As we head into the summer season I am booking and planning my fall presentations. Each and every year someone in the paper distribution industry produces an event featuring a Paper Fashion Show. That is, a show wherein all the clothing is made from paper —usually the paper stock of the mills they represent. It’s always a fascinating blend of engineering and creativity.
Mass-produced paper fashion was invented by the American Scott Paper Company in 1966 as a marketing stunt. Customers could send in a coupon and $1.25 to receive a dress made of "Dura-Weve", a cellulose material patented in 1958.
Dresses made out of Dura-Weve, which featured a red bandanna print or a black and white op art pattern, kicked off a fashion craze. 500,000 of them were produced, and other manufacturers soon followed suit. By 1967, paper dresses were sold in major department stores for about $8 apiece, and entire paper clothing boutiques were set up by companies such as Abraham & Straus and I.Magnin. At the height of demand, Mars Hosiery made 100,000 dresses a week.
Even today, others have joined in the fun. A four year old and her mother have launched a website featuring outfits modeled by the four-year old and made in collaboration with her Mom #FashionbyMahem. They view the interaction with and styling of fashion with paper as a terrific family activity. Just the other day I saw an article about a contest at www.cheap-chic-weddings.com. Applicants were asked to create a wedding dress out of toilet paper for a $10,000 prize. The project is based on a wedding shower game in which shower attendees fashion a dress on the bride-to-be using toilet paper as a part of the wedding shower activities.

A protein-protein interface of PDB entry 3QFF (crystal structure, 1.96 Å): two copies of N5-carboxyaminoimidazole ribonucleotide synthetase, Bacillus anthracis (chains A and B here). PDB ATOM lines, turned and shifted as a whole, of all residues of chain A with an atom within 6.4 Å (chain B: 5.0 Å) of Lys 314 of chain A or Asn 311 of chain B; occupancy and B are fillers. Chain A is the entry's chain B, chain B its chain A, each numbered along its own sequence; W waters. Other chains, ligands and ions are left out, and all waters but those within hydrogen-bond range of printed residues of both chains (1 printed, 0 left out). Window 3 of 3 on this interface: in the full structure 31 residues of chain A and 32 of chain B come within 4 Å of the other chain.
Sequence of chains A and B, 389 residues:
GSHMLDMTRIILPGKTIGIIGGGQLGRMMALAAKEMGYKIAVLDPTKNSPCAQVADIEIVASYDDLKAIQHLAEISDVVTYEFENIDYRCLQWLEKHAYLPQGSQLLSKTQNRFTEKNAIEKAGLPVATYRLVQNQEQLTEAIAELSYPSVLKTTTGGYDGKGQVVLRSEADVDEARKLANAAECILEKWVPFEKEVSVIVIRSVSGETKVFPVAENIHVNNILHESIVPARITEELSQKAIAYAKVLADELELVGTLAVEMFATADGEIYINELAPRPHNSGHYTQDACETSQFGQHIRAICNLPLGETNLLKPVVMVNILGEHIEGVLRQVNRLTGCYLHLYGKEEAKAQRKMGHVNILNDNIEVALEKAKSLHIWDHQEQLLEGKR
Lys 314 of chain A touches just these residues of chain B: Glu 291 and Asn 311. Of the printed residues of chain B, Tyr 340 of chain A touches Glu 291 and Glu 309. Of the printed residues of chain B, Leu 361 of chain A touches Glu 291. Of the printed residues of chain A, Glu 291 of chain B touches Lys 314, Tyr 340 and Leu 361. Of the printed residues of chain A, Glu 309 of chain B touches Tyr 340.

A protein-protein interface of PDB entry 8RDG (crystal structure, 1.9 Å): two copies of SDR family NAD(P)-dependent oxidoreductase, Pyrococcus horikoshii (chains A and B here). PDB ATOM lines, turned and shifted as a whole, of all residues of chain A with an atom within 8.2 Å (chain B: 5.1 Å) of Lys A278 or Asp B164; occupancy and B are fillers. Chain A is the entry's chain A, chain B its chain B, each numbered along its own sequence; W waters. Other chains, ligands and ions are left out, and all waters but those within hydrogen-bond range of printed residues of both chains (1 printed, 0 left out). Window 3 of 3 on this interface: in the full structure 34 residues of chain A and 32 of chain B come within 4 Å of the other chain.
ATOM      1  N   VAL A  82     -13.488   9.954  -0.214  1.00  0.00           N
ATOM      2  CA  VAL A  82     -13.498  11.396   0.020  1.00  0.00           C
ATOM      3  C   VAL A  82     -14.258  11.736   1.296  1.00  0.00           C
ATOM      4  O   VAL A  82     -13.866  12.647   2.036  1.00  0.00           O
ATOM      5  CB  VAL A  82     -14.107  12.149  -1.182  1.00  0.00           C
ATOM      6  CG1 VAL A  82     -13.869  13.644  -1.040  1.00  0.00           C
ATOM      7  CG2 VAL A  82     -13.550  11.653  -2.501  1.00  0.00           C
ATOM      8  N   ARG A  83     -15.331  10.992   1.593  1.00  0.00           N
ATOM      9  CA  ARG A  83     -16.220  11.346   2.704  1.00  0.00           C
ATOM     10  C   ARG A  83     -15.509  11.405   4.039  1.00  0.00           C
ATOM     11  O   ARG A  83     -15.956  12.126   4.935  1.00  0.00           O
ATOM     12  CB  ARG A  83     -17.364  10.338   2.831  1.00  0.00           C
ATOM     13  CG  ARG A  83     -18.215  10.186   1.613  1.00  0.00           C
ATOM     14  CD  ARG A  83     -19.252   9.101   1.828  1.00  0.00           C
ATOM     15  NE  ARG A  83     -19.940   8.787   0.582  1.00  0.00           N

One of the most interesting versions of the Paper Fashion Show concept is produced by an artist who recreates historical fashion out of paper. A painter by training and by passion, Isabelle de Borchgrave turned her talent for trompe l’oeil to paper sculptures that reinterpret and recreate almost 300 years of fashion. Her show, Pret-A-Papier, features many dress styles and periods but my personal favorites are the pieces she created based on the 19th century Venice-inspired line from Fortuny. The garments Isabelle de Borchgrave creates are fluid, detailed and completely believable as the real thing.
These fashion adventures remind me that paper can be used to create believable, tactile experiences for the recipient. The techniques available from printers today allow designers to recreate as real an experience as possible—something just short of reality. Need some inspiration for how to use interesting techniques in combination with paper to create an experience for your market? Check out The Standard: Special Effects, which shows designers how the creative use of special effects can make a printed piece dimensional, tactile, intriguing and sometimes interactive. The possibilities of print are endless.